|Members||38,197 (2013) 43,555 (2017)|
|Affiliation||TUC, ICTU, STUC, FEU, FIA|
|Office location||Guild House, Upper St Martins Lane, London|
Equity, formerly officially titled the British Actors' Equity Association (although Equity was always its common name), is the trade union for theatre directors, fight directors, choreographers, set designers, costume designers, lighting designers, actors, stage managers, singers, models, performers, and other creative workers in the United Kingdom. It was formed in 1929 by a group of West End performers and, in 1967, it incorporated the Variety Artistes' Federation.
Equity was one of the last of the closed shop trade unions in the UK. This was criticised in 1981 and made illegal in 1988, with the result that it is no longer a requirement that an entertainment professional be a member of Equity.
Like many other British trade unions, Equity operated a closed shop policy—it was not possible for someone to join unless they had sufficient paid work, and most jobs were reserved for Equity card holders. To allow new members to join, there was a limited number of non-card holding jobs on regional productions. Whilst working on these productions, actors held a provisional membership card, and, on completing the requisite number of weeks, could apply for full membership, and thereafter work in the West End, or on film and television.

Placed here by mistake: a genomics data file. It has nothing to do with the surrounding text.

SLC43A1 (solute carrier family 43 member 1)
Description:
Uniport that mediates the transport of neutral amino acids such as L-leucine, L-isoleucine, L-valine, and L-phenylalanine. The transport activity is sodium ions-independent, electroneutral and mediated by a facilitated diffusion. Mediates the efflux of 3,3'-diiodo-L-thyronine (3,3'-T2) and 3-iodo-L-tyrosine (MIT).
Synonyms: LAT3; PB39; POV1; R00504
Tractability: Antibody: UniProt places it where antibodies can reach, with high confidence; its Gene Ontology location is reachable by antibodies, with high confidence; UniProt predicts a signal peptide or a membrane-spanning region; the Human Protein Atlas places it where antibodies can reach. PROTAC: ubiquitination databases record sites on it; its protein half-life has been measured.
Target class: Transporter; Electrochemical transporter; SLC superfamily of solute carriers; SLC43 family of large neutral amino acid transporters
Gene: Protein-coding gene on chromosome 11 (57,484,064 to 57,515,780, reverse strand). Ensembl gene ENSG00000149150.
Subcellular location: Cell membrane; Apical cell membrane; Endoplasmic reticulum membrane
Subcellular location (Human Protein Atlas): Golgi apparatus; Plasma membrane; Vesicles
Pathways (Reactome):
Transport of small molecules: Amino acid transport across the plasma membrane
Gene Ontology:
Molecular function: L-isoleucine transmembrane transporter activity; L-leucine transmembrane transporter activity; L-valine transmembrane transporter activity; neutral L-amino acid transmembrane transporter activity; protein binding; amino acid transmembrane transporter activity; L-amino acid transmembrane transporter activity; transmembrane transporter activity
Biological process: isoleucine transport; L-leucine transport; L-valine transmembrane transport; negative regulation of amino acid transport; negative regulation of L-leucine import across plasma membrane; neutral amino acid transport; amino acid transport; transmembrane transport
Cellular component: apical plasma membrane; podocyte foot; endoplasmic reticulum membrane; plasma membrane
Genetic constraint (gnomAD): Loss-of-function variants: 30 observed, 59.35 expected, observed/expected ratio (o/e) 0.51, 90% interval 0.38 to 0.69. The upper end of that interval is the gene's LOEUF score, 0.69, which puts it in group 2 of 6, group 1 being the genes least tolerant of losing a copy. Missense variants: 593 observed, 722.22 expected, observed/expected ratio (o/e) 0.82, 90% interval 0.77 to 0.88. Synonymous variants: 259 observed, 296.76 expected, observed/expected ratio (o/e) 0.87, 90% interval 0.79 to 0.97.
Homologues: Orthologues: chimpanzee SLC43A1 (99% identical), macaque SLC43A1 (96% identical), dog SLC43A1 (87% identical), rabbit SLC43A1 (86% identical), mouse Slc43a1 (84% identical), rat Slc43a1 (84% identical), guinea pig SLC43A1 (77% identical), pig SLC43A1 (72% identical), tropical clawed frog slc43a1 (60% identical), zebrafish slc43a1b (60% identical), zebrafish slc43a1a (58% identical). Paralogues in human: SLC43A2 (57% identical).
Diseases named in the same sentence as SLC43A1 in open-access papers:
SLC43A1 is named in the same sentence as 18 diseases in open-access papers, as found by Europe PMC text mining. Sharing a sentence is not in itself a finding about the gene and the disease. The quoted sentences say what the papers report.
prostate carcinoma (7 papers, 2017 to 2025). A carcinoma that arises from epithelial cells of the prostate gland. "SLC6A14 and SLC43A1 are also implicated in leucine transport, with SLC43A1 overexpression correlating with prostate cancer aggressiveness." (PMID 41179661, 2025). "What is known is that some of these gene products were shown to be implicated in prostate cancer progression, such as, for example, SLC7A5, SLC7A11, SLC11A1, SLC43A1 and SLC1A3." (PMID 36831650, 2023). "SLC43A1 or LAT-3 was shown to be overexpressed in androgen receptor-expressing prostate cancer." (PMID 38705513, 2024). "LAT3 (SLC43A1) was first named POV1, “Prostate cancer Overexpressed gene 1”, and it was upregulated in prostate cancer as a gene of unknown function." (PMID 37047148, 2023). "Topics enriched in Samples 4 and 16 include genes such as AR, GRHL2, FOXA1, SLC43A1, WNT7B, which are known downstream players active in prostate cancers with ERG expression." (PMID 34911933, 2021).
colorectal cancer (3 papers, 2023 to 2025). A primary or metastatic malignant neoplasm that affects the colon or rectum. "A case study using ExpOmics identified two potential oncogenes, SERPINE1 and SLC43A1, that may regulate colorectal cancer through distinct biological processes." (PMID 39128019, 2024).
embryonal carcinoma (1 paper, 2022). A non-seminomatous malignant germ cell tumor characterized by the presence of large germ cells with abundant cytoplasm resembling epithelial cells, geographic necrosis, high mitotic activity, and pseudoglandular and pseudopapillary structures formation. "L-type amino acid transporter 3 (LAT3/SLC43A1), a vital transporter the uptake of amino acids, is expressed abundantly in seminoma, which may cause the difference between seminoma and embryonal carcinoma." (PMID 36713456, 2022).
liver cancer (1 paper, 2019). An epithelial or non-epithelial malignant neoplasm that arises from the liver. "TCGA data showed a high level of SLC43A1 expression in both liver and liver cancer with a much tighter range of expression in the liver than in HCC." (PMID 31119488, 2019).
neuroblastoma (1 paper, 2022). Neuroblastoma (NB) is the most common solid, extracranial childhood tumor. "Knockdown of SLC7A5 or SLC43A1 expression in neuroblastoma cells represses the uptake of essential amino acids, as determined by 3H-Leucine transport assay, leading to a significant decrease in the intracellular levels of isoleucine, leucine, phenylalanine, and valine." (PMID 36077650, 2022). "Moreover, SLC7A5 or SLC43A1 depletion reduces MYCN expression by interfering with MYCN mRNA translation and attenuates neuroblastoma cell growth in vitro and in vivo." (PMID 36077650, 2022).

As a result of reforms of trade unions by Margaret Thatcher's Conservative government, and the introduction of European legislation, closed shop unions became illegal in the UK and Equity discontinued this policy in the 1980s. However, to join, evidence must be provided of sufficient paid professional work.
The Clarence Derwent Awards are theatre awards given annually by the Actors' Equity Association on Broadway in the United States and by Equity, the performers' union, in the West End in the United Kingdom. Clarence Derwent Awards